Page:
In 1863, Abraham Lincoln delivered an iconic speech paying respects to the soldiers who fought the Battle Of Gettysburg. His words oozed with emotions that resonated with people of a nation that have been burned out by the tragedy of war. He conducts a call- to-action for the American citizen to honor those who lost their lives, as they move forward and regain their strength and unity. He uses moves such as diction, allusion, contrast, as well as repetition to articulate his thoughts in a clear effective speech. His credibility can be found in his admiration and respect for these servicemen throughout the speech; Nevertheless the rest of the speech he successfully expresses a series of emotional appeals, ones that pertain to America’s responsibilities.
Boom! A gunshot at a theatre is heard... and unfortunately a great leader falls a week after giving a very famous speech called the second inaugural address of Abraham Lincoln. This essay is called upon and told to his fellow countrymen of both the north and south so that we all come as one. The author argues to the occurrence of the war and that there should be peace amongst the land.
In President Lincoln second inaugural address, he uses parallelism, religion, and a rhetorical question to express the gruesome effects of the civil war and his vision on our nations future. " All dreaded it, All sought to avert it." This use of the word all in the sentence creates parallelism, which emphasizes the fact that Americans did not want war. Lincoln's constant referral to religion appeals to one's pathos. "The Almighty has his own purposes." "Both read the same Bible and pray to the same God, and each invoked his aid against the other." Ultimately, we should not pray to harm or hinder one another; even if we cannot come to a compromise. Lincoln also suggest that God is the most powerful and he will do what he knows is scrupulous.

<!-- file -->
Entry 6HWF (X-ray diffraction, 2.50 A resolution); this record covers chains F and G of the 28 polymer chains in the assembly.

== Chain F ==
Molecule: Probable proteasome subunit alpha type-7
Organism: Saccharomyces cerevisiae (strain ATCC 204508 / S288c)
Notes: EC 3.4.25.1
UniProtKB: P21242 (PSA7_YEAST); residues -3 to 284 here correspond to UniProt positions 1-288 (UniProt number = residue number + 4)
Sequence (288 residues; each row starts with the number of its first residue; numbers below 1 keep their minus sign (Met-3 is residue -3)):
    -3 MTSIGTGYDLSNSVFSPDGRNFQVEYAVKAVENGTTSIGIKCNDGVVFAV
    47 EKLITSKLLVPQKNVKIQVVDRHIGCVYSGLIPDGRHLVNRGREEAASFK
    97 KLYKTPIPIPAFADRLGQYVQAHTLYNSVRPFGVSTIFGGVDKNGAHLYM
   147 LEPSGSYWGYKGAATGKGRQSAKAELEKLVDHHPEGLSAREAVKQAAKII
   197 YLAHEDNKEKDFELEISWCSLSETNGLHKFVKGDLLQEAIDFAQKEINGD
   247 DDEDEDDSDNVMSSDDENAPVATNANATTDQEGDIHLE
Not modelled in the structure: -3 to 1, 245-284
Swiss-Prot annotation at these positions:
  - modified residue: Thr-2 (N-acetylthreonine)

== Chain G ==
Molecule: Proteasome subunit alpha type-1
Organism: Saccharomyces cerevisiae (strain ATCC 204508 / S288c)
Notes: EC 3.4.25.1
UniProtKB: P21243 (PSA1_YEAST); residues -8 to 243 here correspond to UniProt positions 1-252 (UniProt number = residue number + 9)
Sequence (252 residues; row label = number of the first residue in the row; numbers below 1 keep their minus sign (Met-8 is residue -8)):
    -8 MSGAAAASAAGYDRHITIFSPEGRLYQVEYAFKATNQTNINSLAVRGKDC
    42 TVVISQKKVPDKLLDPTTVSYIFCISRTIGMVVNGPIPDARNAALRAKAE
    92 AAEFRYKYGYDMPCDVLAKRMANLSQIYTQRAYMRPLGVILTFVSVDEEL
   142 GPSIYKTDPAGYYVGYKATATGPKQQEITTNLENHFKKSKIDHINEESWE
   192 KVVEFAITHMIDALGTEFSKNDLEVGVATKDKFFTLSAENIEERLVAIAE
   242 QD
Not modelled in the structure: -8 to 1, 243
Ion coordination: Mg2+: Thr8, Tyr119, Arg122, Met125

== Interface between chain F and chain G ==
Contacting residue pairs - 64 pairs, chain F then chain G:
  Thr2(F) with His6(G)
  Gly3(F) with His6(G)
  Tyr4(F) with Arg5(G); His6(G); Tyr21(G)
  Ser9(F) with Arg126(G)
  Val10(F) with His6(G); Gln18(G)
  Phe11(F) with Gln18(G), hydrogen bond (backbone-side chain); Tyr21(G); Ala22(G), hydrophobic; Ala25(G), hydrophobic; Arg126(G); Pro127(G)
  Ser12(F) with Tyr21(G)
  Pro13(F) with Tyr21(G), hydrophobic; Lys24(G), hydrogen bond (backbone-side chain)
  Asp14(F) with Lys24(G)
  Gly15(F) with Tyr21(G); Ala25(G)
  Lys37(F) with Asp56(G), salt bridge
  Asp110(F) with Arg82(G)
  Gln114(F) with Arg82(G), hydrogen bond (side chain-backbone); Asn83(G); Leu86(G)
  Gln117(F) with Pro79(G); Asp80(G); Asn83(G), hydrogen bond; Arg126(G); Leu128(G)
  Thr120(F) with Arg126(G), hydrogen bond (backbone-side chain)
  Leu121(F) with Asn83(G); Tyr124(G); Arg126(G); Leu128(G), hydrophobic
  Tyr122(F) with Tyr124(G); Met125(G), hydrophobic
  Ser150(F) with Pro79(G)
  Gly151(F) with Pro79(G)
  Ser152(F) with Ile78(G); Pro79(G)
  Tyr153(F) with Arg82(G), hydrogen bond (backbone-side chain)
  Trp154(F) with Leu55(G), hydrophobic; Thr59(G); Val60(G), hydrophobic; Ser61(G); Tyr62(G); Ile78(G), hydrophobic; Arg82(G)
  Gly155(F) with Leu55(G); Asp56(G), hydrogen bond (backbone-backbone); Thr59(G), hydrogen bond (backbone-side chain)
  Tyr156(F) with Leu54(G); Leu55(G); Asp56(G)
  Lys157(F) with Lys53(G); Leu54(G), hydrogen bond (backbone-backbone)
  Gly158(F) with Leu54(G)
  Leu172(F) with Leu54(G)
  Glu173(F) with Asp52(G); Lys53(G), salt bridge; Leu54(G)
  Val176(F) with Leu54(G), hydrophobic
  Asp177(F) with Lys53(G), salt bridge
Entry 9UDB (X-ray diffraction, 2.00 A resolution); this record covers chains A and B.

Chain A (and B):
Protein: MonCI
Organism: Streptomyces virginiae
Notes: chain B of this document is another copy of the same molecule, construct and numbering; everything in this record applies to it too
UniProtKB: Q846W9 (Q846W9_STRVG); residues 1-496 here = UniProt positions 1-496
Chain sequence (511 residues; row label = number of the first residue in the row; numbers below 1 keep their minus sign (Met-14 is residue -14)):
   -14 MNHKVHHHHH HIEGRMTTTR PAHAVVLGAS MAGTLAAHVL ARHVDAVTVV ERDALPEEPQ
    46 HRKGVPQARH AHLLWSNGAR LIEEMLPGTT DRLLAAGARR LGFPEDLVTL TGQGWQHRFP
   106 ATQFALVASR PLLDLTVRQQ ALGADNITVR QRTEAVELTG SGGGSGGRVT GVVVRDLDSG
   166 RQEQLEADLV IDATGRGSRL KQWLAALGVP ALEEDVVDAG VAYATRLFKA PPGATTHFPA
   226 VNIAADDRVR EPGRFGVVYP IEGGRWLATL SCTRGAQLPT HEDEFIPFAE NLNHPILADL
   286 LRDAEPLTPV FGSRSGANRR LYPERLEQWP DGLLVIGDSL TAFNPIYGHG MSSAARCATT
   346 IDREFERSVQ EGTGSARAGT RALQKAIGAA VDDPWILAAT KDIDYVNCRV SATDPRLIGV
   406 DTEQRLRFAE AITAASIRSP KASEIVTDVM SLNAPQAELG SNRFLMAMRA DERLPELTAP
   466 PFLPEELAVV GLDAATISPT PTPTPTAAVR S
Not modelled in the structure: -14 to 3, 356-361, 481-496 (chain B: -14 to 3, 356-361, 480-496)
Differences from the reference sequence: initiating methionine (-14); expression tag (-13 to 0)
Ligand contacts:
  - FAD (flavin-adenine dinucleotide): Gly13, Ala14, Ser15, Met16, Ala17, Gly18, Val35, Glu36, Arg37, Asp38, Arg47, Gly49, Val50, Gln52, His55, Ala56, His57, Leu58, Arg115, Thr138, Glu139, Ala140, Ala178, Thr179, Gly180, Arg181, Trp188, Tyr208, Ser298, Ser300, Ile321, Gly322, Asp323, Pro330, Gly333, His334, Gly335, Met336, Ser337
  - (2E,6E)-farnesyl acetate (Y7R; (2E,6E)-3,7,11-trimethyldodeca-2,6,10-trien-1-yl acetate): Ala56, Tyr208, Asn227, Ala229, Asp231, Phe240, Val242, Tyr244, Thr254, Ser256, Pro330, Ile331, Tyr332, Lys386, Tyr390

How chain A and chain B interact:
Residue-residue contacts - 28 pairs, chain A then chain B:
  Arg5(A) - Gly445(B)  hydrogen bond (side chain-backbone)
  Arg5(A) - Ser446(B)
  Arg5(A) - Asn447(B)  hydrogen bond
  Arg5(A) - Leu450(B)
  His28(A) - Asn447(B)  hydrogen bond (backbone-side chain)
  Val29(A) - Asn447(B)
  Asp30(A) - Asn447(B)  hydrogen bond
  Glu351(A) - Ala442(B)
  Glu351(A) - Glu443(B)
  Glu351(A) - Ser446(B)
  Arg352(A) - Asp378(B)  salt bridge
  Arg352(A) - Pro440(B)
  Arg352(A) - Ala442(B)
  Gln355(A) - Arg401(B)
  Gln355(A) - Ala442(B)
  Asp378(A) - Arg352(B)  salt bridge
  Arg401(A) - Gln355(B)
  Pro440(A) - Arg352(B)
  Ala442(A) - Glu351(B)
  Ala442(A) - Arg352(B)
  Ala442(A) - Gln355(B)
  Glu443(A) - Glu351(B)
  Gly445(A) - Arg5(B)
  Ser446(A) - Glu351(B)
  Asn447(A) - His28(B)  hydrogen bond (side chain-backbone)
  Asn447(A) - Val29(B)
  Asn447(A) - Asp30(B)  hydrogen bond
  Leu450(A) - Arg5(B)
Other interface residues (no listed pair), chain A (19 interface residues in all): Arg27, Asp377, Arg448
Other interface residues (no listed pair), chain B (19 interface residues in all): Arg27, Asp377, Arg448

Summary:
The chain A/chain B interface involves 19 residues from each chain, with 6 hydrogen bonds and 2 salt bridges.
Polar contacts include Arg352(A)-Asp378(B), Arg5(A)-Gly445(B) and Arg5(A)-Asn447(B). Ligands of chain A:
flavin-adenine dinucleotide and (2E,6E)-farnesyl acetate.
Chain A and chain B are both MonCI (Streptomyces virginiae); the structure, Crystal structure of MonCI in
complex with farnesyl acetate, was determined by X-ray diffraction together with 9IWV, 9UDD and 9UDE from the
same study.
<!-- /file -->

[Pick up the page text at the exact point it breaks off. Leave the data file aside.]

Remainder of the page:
Lincoln's "Second Inaugural Address" and Obama's "A More Perfect Union" are two speeches that attempted to express and impose some values to the audience. Although the speeches were delivered on different occasions, they both tried to persuade the audience to acknowledge some values that the speaker viewed as real and to commit themselves in other values that the speaker viewed as right. Furthermore, they both tried to speak to a divided audience.
Abraham Lincoln was a great orator and an incredibly intelligent man, and his ability to use these skills won him the presidency and then allowed him to eventually keep the Union together, even through the inevitable Civil War. Through the Civil War, Lincoln provided extremely strong leadership and gave multiple powerful speeches including both of his inaugural addresses and his Gettysburg Address. All of these speeches shared the same objective of keeping America united, but they took different approaches to this goal, following the ups and downs of the Civil War. Although Lincoln’s speeches varied through the years, they were all extremely powerful and effective at achieving the particular goal